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Solo Exhibition: Bernice Akamine

Hinaluaʻikoʻa & Kalo

August 3 – September 8, 2017
Kahilu Theatre Galleries

Opening Reception & Artist’s Walkthrough - Thursday August 3, 5-7pm
No host bar and light pupu will be on offer.
Artist Talk - Saturday August 19, 10:30am -11:30am
Coffee and light pastry will be on offer. 
Kahilu Exhibits presents a solo exhibition from the nationally recognized artist, Bernice Akamine, from August 3 – September 8, 2017. Work on display includes a new series of sculptures entitled Hinaluaʻikoʻa and her traveling installation Kalo.  
Ms. Akamine is a sculptor and installation artist based on Hawai‘i island, who uses a variety of media to express her ideas. Recurring themes in her work include environmental and cultural issues, as well as sovereignty, and the overthrow of the Hawaiian government. As a Hawaiian and an artist, Akamine feels it is her kuleana to use her voice to open doors for dialogue.

Her new work Hinaluaʻikoʻa presents an immersive environment of both suspended and free standing beaded sculptures. Traditional Hawaiian fish traps initially inspired the work, but it was also influenced by the political discord she heard on talk radio while working in her studio. Akamine noticed that the beading on the artwork was becoming tighter and tighter as the news seemed to escalate.


“Seeking a way to ease the tension I was feeling, I began looking at the ocean for its beauty: the ʻōkole, sea anemone; pololia, jellyfish; ʻakoʻakoʻa, coral; ʻūpī, sponge; wana and hāwaʻe, sea urchin; and limu, algae,” states Ms. Akamine. She began to read books, and visit both the coastline and the Waikiki Aquarium to learn more about these creatures. Through her research of their origin in Hawaiian culture, she found profound inspiration.

Ultimately Hinalua‘iko‘a is most informed by the Kumulipo, the Hawaiian Creation Chant. Of particular inspiration was the forward in the 1997 reprint of the Liliuokalani translation of The Kumulipo: An Hawaiian Creation Myth, written by Pualani Kanakaʻole Kanahele. "The Kumulipo is the reality of our dim past, the foundation for our present, and the pathway into the future. It is a cognizant reminder of our ancestors, their intelligence, failure, conquest, and defeat… It is our genealogy connecting mankind to earth and sky."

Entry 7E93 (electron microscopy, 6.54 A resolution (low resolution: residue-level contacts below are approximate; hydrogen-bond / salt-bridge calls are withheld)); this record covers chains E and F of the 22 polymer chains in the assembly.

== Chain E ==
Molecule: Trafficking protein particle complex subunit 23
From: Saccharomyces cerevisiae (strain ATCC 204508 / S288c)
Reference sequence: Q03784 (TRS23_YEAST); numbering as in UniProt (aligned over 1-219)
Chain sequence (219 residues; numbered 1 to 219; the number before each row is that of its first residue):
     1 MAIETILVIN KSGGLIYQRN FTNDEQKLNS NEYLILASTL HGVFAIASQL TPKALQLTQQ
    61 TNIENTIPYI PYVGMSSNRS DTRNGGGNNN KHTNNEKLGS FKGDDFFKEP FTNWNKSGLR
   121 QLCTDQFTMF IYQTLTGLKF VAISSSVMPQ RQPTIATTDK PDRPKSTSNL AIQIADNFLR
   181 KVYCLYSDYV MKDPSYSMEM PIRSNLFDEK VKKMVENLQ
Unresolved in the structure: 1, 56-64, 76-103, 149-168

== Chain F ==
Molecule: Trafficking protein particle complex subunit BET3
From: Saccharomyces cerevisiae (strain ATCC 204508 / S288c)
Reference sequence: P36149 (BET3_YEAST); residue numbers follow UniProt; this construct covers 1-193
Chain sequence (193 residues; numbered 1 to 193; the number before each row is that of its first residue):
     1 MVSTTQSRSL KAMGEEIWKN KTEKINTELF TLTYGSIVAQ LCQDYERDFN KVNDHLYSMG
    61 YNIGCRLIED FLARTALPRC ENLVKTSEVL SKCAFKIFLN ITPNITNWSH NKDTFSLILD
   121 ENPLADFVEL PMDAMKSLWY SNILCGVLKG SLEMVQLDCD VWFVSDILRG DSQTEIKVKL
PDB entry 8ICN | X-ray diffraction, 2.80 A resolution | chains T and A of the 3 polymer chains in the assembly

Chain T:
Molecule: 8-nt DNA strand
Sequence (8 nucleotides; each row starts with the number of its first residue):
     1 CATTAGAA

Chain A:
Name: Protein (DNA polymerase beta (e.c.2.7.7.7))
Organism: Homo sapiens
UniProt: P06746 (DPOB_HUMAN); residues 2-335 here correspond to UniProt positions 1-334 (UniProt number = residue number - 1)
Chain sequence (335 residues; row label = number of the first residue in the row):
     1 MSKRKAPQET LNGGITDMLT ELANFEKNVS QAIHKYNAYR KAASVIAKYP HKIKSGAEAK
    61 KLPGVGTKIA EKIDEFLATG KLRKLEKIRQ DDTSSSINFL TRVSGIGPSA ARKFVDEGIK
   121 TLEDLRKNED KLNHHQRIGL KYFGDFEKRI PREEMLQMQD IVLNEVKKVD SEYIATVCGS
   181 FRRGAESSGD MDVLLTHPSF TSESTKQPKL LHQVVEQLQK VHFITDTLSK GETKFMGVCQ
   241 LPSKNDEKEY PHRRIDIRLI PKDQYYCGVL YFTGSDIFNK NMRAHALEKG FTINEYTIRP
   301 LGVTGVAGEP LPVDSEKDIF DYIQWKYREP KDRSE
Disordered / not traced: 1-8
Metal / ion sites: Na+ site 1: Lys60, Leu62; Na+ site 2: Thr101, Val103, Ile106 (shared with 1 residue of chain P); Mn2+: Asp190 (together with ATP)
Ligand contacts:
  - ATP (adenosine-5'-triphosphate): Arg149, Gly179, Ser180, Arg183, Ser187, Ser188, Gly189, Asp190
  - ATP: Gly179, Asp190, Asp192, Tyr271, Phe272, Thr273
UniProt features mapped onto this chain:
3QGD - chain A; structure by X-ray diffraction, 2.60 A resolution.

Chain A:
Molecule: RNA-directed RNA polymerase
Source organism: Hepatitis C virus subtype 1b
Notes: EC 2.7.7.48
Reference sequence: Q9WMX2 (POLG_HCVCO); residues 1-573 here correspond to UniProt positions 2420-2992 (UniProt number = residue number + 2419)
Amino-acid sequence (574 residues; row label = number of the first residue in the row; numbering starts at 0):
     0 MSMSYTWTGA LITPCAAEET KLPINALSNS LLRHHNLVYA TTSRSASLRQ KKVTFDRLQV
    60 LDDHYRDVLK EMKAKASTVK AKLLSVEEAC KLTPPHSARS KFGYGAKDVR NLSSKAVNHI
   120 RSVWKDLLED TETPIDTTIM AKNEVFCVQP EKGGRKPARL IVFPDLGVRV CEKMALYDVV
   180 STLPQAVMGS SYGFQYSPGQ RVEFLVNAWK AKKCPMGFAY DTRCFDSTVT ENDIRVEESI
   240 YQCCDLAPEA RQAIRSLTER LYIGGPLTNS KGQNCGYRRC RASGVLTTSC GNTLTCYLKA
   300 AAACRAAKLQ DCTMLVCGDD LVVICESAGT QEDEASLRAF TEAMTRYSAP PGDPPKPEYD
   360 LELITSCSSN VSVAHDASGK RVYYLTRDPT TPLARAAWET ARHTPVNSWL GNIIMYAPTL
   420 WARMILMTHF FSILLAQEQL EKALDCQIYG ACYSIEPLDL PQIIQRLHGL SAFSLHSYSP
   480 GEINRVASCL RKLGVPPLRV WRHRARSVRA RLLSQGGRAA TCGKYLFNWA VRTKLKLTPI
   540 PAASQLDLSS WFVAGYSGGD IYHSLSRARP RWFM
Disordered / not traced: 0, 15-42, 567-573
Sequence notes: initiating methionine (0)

Also, for the first time in on view in Kamuela, is Akamine’s large scale traveling installation, Kalo, consisting of eighty-seven individual kalo plants 18" to 24" in height, made from stone (pōhaku) and newsprint. The installation was created with the support of the national nonprofit, the Native Arts and Cultures Foundation, and has traveled to Kauaʻi, Oʻahu, and Hawaiʻi Island.

The corm of each kalo is represented by a pōhaku, and the hā and lau is made of newsprint. Each page of Kūʻe: The Hui Aloha ʻAina Anti-Annexation Petitions 1897-1898 (Petitions) is printed on the back of the leaves, and the districts of each island represented in the Petitions is printed on the front. Community members from Kauaiʻi, Oʻahu, Maui, and Hawai’i Island donated the pōhaku used for the corm of the kalo plants. Each plant depicts one of the five islands represented in the Petitions: Kauaʻi, Oʻahu, Molokaʻi, Maui, and Hawa‘i Island. Says Akamine about the large scale work, “This installation is a non-confrontational way to remind Hawaiians to be proud of their stand for Indigenous sovereignty and to stand up and be counted once again, as there is still much to be done and still much that can be lost.”

Akamine earned an M.F.A. in the sculpture and glass program at the University of Hawai‘i and completed graduate work in natural resource management at Central Washington University. She is also a cultural practitioner with deep roots in Kapa and waiho‘olu‘u, Hawaiian natural dyes. Her grandmother, Kaha Halela‘au, was a kahuna la‘au lapa‘au, a traditional Hawaiian healer descended from generations of healers, and her mother, Audrey Elliott was a lauhala weaver. Akamine has exhibited her work in numerous solo and group exhibitions, both nationally and internationally. Her work is in the permanent collection of such public institutions as the Peabody Essex Museum in Massachusetts; the Hawai‘i State Foundation on Culture and the Arts; Wright State University Art Galleries, Dayton, Ohio; the Portland Art Museum, Oregon; and American Museum of Natural History, New York City. Akamine received a 2015 Native Hawaiian Artist Fellowship from the Native Arts and Cultures Foundation; a Community Scholar Award from the Smithsonian Institution, National Museum of Natural History, 2012; an Award of Excellence, Fiber Hawaii 2003; and was a Visiting Artist at the Smithsonian Institution, National Museum of the American Indian in New York City, 1999.

Kahilu Galleries are free and open to the public Monday thru Friday, from 9am – 1pm, and during all performances. For more information, visit www.kahilutheatre.org or call (808) 885-6868.


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